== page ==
Ajax and Barcelona meet at the Amsterdam ArenA on Wednesday evening, with the latter in free fall after losing two La Liga matches in a row.
The home side have stopped drawing and started winning in the Eredivisie, in hope of closing the gap between themselves and PSV Eindhoven, so the two meet at different stages in terms of confidence and momentum.
Let's take a tactical look at how this game could play out.
Ajax are not expected to change much—if anything at all—against Barcelona from the XI they used to beat Dordrecht this weekend in the Eredivisie.
That could see Thulani Serero remain on the bench alongside Ricardo Kishna, with Anwar El Ghazi currently enjoying a little run in the side once again.
It will be an exceptionally young midfield three again, with Davy Klaassen, Jairo Riedewald and Lucas Andersen all gearing up to start.
It's not easy being Barcelona manager. Nowadays, unless you're Pep Guardiola, you're doubted at every turn. Gerardo Martino was fired in exceptionally harsh conditions—remember when he was slated for winning 4-0 against Rayo Vallecano?—and Luis Enrique is under the microscope, too.
Per the Daily Mail's Pete Jenson, several players are already questioning his decisions and, in particular, Jeremy Mathieu was surprised to find himself at left-back for the Clasico. Enrique's response?
"If a player who played regularly as a left back when he was at Valencia is surprised at playing there, then we might as well all pack up and go home."
Mathieu appears unavailable for the game, per WhoScored.com, so we could see Gerard Pique come in to play, having previously been banished to the stands for the Celta Vigo match.
The troika of Neymar, Lionel Messi and Luis Suarez should continue up front.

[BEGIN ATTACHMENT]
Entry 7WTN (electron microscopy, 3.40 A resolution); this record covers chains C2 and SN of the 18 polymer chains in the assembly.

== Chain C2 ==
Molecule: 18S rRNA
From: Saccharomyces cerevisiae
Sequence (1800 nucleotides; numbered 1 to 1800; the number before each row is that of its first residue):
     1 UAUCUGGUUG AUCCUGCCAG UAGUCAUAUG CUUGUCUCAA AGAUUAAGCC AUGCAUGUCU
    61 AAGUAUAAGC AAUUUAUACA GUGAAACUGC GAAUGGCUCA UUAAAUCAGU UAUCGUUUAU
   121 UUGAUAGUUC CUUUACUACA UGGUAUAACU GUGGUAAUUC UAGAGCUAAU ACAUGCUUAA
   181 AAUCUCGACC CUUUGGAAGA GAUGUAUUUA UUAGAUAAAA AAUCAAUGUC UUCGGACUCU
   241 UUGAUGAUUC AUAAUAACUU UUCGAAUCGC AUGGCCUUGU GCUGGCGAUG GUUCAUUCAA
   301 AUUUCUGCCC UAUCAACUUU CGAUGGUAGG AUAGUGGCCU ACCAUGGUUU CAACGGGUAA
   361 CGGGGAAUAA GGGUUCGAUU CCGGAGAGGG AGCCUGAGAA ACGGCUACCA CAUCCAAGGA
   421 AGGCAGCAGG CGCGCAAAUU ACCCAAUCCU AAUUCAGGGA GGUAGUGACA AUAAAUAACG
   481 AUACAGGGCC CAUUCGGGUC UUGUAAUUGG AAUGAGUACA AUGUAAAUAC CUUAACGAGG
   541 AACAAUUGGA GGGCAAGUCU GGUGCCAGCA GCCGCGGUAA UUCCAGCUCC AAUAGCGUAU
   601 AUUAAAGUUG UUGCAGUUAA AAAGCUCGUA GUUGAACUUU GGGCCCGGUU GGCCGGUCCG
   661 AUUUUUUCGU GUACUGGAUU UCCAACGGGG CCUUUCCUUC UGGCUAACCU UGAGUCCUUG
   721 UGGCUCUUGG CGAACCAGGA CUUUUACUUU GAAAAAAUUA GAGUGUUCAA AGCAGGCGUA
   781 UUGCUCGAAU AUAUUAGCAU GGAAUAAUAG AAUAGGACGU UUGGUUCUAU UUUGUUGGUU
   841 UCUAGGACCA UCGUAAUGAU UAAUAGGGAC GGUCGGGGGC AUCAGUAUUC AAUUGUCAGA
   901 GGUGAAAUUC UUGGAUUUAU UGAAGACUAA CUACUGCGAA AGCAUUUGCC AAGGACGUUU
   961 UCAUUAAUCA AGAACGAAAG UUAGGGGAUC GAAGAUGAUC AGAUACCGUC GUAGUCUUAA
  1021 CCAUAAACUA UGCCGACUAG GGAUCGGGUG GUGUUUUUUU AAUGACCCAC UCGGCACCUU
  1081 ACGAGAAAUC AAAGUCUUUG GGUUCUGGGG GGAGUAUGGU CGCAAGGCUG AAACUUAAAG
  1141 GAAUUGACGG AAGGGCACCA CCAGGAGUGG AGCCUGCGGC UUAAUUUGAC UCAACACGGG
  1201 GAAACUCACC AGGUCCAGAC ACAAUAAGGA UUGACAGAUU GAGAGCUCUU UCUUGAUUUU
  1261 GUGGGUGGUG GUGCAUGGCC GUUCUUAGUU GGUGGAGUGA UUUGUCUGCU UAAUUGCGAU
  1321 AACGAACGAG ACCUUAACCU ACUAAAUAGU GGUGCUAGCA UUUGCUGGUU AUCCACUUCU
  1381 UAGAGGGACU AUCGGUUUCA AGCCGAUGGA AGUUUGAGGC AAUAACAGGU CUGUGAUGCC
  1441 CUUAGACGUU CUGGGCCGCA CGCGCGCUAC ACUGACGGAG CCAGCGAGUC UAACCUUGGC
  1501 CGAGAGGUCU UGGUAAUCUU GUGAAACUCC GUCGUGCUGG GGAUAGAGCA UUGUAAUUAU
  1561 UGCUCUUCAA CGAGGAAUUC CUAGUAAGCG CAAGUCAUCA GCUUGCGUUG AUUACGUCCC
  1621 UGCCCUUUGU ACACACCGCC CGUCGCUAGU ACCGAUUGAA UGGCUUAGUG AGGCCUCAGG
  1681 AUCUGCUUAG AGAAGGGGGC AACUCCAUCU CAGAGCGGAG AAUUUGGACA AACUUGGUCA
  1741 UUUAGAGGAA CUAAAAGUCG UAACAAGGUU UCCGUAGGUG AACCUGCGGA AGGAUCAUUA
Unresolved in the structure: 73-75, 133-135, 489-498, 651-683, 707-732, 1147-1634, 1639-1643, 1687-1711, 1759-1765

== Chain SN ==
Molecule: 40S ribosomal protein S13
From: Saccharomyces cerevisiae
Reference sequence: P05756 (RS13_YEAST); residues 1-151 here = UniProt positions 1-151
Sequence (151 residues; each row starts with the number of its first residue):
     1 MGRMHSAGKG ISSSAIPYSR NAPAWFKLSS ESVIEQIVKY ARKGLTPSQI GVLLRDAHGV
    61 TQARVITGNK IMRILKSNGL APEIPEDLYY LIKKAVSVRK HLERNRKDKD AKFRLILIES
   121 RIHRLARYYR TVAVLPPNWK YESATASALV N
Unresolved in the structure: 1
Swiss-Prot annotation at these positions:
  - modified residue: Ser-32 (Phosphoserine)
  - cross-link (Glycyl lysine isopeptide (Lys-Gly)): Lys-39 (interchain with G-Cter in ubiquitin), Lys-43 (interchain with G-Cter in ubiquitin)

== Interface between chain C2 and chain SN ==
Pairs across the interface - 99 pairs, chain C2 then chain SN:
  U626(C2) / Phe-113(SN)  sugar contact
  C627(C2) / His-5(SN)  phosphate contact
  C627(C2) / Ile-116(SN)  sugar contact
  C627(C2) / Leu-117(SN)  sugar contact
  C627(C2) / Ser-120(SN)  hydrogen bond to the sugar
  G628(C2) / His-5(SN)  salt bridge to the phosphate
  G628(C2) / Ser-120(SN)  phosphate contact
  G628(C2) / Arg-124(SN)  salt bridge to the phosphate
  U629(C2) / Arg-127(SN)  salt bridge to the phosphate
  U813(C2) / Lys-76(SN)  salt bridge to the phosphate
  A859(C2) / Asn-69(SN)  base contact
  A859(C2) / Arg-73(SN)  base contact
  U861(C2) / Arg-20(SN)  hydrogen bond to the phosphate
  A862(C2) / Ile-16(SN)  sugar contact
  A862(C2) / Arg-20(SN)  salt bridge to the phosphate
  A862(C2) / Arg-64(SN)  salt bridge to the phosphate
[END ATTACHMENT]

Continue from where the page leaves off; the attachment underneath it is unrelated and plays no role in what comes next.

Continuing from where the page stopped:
Key Point 1: Swamping the Middle
Barca's base 4-3-3 formation, these days, looks a lot like a 4-3-1-2 in possession due to Messi dropping in to receive the ball and both Suarez and Neymar playing fairly narrow as "wide" forwards.
They don't play a diamond, but it looks like it in this phase of play, and it's when Messi drops that the opposing team know they're in trouble. You have to swamp the middle—just as Celta Vigo did—and paralyse Messi on the ball.
If you give him a split second too long, he'll do exactly what he did in the first match between these two: attract markers, pull them out of position and flick the ball wide into Neymar (or Suarez) to bear down on the goal.
If you don't get to him quick enough, poor Ricardo van Rhijn will be tortured again from right-back. If you do, you stand a chance of holding them scoreless—an incredible feat given their star-studded XI.
Key Point 2: Not Built to Take Advantage?
As Rob Brown over at Barcablaugranes.com superbly illustrates, Barca went eight Liga games without conceding to start the season—but in part were perhaps lucky to do so.
The direct fashion of the Celta Vigo goal scored by Joaquin Larrivey is no stranger to Javier Mascherano and Co., and Brown points out the same "type" could have been conceded against Villarreal, Malaga and Levante.
It's always been said that Barca perhaps have a soft underbelly and that the overwhelming focus on attacking movement and possession leaves them a little short-handed at the back. Enrique, though, appears to be heightening the risks unnecessarily; leaving his side open at goal-kicks is causing problems.
Against a team not married to possession principles (so, most of them) this is an issue, but are Ajax really built to take advantage of this flaw? They subscribe to the same game Barca do, and even two goals down in the first leg, they attempted to play football the "right" way.
There's a chance to attack Barca and yield a goal if you can pounce on a stray second ball from a goal-kick—or any clearance for that matter—and find your way to their 18-yard box within three passes. Would Ajax betray the philosophy to do it, though?
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